Recently an older (but amazing) study by Cacho et al (2017) about cultivating maternal microbiota in samples of donor milk for sick and preterm infants started doing the rounds on social media. I’m not sure why it suddenly went viral, but it’s something that comes up not infrequently in my work with very sick children.


It is strongly recommended that sick and preterm infants receive human milk – preferably their own mother, but if this is not available, to use donor milk. This is because of the increased risk of necrotising enterocolitis and other harmful illnesses for these vulnerable infants. Human milk is easier to tolerate, poses less risk of exposure to foreign proteins and allergens, and is more bioavailable.


One of my (many) frustrations with the patchiness of breastfeeding support in paediatrics is that there isn’t a well-established protocol for using donor human milk as standard for very sick or vulnerable older babies and children. I support hundreds of families whose children are immunocompromised, or have serious illnesses and who would arguably benefit from human milk. Many of the children I support struggle with malabsorption, poor weight gain, poor food tolerance, multiple infections, nausea and gastrointestinal upset.


Anecdotally, these children do much better with human milk than with the solid food or other fluids they often struggle with, which is why I am working so hard to support these families to be able to carry on breastfeeding through major illness if they want to. But for the parents who have already stopped breastfeeding, or cannot continue to breastfeed, I wish donor milk was a more widespread and acceptable intervention both from a dietary, but also immunological point of view.


Apart from the logistical and practical issues of donor milk, the only significant potential problem is the absence of bacteria. It is well-known that bacteria counts in human milk are abundant – with counts of 1 × 105 to 1 × 107 reported in this study which provides an important source of immunological cross talk and probiotics for the developing child. Donor milk is incredible, but it lacks bacteria because of the (essential) pasteurisation process.


In the study exploring the feasibility of culturing maternal bacteria in donor milk the researchers mixed small amounts of the mother’s milk in with the donor milk at different concentrations and measured the bacterial counts at specific time points.


The short version is that the bacterial counts of the altered donor milk after 4, and 8 hours of incubation at 37°C reached comparable diversity with the mother’s milk, suggesting that donor milk could be ‘engineered’ to personalise it for infants in order to positively affect their microbiome.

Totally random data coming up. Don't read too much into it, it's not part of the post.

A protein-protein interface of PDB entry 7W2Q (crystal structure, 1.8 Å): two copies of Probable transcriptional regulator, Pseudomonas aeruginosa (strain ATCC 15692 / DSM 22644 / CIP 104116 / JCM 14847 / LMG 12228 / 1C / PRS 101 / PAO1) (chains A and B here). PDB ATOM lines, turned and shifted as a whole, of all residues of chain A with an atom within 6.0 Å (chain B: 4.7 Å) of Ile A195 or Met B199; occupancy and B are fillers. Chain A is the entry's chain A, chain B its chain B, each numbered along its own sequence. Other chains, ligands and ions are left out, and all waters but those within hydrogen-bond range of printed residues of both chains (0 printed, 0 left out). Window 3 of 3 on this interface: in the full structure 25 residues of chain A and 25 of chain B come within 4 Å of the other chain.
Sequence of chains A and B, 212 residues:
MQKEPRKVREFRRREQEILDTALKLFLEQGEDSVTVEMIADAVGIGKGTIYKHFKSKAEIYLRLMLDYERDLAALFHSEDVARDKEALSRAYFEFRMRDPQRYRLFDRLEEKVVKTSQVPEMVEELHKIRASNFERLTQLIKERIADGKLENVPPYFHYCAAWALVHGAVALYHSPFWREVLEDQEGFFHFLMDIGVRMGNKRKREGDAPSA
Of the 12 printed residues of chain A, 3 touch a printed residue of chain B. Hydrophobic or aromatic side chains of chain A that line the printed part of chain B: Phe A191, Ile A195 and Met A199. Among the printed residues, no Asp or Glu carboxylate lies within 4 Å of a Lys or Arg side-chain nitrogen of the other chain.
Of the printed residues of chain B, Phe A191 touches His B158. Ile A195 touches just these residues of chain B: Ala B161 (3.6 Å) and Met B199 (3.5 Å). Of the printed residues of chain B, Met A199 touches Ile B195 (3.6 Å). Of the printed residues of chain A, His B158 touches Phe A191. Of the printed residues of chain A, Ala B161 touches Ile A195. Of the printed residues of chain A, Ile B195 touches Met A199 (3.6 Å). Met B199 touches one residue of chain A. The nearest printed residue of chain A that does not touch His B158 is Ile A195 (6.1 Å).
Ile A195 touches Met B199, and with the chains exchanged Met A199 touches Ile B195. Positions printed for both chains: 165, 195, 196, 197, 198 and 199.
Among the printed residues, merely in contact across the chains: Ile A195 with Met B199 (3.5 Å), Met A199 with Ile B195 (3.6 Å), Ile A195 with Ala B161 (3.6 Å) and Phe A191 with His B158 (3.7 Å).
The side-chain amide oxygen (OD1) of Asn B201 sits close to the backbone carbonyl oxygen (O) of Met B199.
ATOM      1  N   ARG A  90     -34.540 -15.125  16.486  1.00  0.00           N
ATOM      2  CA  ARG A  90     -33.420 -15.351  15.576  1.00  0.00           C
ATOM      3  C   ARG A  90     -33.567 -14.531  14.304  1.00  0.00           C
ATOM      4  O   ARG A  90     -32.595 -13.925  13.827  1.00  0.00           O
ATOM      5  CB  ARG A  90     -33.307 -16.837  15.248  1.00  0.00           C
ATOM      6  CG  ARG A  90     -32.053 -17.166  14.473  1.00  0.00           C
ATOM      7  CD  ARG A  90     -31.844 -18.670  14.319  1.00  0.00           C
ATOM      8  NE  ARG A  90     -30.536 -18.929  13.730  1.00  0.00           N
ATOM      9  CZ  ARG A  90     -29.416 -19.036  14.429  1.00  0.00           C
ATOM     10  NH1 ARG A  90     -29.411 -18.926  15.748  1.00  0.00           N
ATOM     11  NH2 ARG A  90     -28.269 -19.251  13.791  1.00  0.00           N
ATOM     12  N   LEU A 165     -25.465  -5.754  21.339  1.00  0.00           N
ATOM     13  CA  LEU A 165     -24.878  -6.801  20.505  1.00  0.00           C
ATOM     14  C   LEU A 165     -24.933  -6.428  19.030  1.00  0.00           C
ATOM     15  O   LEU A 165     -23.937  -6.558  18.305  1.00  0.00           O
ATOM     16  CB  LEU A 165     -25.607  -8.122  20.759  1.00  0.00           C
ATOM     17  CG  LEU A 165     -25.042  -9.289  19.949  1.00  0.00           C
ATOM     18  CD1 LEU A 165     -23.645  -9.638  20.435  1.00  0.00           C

The implications of this are huge for sick children. Many of the parents I support are caring for older children, and have not used a pump for a long time. It is an entirely different situation to have your one-year-old admitted to PICU and ventilated, after months of relative breastfeeding ease. Some parents are able to express milk, but many not, or are only able to produce small volumes – either due to the extraordinary stress they are under, low supply, or high caloric need of their sick child. Sometimes the child was only minimally nursing because they are much older, and therefore the amount of milk they can express is negligible, yet their fluid requirements are high. This is a low-tech intervention that could positively benefit the most vulnerable children.


Closely related to this issue is one of my related interests in the retrograde inoculation theory (backwash) where infant saliva causes microbial cross talk with the mammary microbiome, effectively causing the milk to be altered in response to the infant’s environmental exposure. To my knowledge, this theory was first proposed following evidence discovered by the CHILD study team (Moossavi et al, 2019) and expanded by Beghetti et al, 2019. Essentially, during suckling, the child’s saliva enters the mammary tissue and via the entero-mammary pathway, affects the microbiota of the milk produced. While there are other mechanisms that contribute to the bacterial ‘rainbow’ in milk, this one is of particular interest to the parents I support whose children are on chemotherapy.


With the population of very sick children I am interested in and working to support both practically and in my research, I am interested in how the mammary microbiome responds when children are very sick, or have altered microbiomes due to multiple antibiotic exposure, as well as the toxic drugs they are exposed to.


How does the mammary microbiome deal with this? I’d absolutely love to research this and dig more into how we can use low tech lacto-engineering to enhance immune response with extremely vulnerable infants and children… For now, my curiosity will have to be patient!


One thing is for sure though – we are only beginning to scratch the surface of what milk is capable of, the role it could play in immunity, and how it responds and adapts to different conditions. The possibilities for milk as medicine are exciting.


If this topic leaves you wanting more, you can check out my book Breastfeeding the Brave, as well as the 1-day course by the same name, and feel free to swing by my designated website where I’ve collated all my work on this topic, including my published articles.